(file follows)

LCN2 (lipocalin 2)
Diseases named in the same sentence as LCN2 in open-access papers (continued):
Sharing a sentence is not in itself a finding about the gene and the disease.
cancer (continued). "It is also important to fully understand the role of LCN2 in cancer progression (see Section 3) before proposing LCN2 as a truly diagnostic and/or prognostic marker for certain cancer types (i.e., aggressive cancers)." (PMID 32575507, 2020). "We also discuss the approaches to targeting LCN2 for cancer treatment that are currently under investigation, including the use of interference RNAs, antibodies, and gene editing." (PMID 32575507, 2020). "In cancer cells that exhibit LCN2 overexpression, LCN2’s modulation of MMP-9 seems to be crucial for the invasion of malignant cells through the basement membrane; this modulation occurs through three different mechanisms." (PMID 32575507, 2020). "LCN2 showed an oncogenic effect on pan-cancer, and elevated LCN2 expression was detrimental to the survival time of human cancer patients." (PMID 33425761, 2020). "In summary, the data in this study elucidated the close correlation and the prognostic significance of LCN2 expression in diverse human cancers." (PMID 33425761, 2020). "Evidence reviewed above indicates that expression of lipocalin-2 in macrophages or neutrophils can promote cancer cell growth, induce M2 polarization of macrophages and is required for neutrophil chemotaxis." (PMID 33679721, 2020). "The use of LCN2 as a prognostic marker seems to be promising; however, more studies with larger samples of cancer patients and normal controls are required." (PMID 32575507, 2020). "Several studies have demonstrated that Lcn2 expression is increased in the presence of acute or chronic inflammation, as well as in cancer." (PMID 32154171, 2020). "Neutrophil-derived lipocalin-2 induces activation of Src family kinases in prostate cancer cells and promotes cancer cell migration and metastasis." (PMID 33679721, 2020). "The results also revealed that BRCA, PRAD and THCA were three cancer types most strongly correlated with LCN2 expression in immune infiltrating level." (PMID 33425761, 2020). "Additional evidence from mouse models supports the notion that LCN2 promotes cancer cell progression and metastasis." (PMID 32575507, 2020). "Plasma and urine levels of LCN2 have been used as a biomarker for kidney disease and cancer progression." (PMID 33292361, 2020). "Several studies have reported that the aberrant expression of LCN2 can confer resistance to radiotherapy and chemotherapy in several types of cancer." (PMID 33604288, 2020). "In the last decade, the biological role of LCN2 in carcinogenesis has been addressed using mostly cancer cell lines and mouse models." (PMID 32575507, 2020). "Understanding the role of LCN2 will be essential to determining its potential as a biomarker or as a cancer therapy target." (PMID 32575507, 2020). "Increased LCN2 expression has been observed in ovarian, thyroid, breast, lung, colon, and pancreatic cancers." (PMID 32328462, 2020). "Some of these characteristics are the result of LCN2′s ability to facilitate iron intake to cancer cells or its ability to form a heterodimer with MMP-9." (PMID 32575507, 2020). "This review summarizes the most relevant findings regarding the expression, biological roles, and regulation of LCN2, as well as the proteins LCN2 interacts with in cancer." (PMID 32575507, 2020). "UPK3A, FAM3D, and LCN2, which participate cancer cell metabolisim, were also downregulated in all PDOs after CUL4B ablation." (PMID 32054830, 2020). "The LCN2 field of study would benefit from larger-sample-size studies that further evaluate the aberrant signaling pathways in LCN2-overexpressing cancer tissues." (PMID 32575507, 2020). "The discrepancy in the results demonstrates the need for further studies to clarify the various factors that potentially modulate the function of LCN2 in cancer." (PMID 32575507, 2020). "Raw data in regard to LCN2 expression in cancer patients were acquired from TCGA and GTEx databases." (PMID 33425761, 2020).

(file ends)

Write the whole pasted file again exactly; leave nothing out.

LCN2 (lipocalin 2)
Diseases named in the same sentence as LCN2 in open-access papers (continued):
Sharing a sentence is not in itself a finding about the gene and the disease.
cancer (continued). "It is also important to fully understand the role of LCN2 in cancer progression (see Section 3) before proposing LCN2 as a truly diagnostic and/or prognostic marker for certain cancer types (i.e., aggressive cancers)." (PMID 32575507, 2020). "We also discuss the approaches to targeting LCN2 for cancer treatment that are currently under investigation, including the use of interference RNAs, antibodies, and gene editing." (PMID 32575507, 2020). "In cancer cells that exhibit LCN2 overexpression, LCN2’s modulation of MMP-9 seems to be crucial for the invasion of malignant cells through the basement membrane; this modulation occurs through three different mechanisms." (PMID 32575507, 2020). "LCN2 showed an oncogenic effect on pan-cancer, and elevated LCN2 expression was detrimental to the survival time of human cancer patients." (PMID 33425761, 2020). "In summary, the data in this study elucidated the close correlation and the prognostic significance of LCN2 expression in diverse human cancers." (PMID 33425761, 2020). "Evidence reviewed above indicates that expression of lipocalin-2 in macrophages or neutrophils can promote cancer cell growth, induce M2 polarization of macrophages and is required for neutrophil chemotaxis." (PMID 33679721, 2020). "The use of LCN2 as a prognostic marker seems to be promising; however, more studies with larger samples of cancer patients and normal controls are required." (PMID 32575507, 2020). "Several studies have demonstrated that Lcn2 expression is increased in the presence of acute or chronic inflammation, as well as in cancer." (PMID 32154171, 2020). "Neutrophil-derived lipocalin-2 induces activation of Src family kinases in prostate cancer cells and promotes cancer cell migration and metastasis." (PMID 33679721, 2020). "The results also revealed that BRCA, PRAD and THCA were three cancer types most strongly correlated with LCN2 expression in immune infiltrating level." (PMID 33425761, 2020). "Additional evidence from mouse models supports the notion that LCN2 promotes cancer cell progression and metastasis." (PMID 32575507, 2020). "Plasma and urine levels of LCN2 have been used as a biomarker for kidney disease and cancer progression." (PMID 33292361, 2020). "Several studies have reported that the aberrant expression of LCN2 can confer resistance to radiotherapy and chemotherapy in several types of cancer." (PMID 33604288, 2020). "In the last decade, the biological role of LCN2 in carcinogenesis has been addressed using mostly cancer cell lines and mouse models." (PMID 32575507, 2020). "Understanding the role of LCN2 will be essential to determining its potential as a biomarker or as a cancer therapy target." (PMID 32575507, 2020). "Increased LCN2 expression has been observed in ovarian, thyroid, breast, lung, colon, and pancreatic cancers." (PMID 32328462, 2020). "Some of these characteristics are the result of LCN2′s ability to facilitate iron intake to cancer cells or its ability to form a heterodimer with MMP-9." (PMID 32575507, 2020). "This review summarizes the most relevant findings regarding the expression, biological roles, and regulation of LCN2, as well as the proteins LCN2 interacts with in cancer." (PMID 32575507, 2020). "UPK3A, FAM3D, and LCN2, which participate cancer cell metabolisim, were also downregulated in all PDOs after CUL4B ablation." (PMID 32054830, 2020). "The LCN2 field of study would benefit from larger-sample-size studies that further evaluate the aberrant signaling pathways in LCN2-overexpressing cancer tissues." (PMID 32575507, 2020). "The discrepancy in the results demonstrates the need for further studies to clarify the various factors that potentially modulate the function of LCN2 in cancer." (PMID 32575507, 2020). "Raw data in regard to LCN2 expression in cancer patients were acquired from TCGA and GTEx databases." (PMID 33425761, 2020).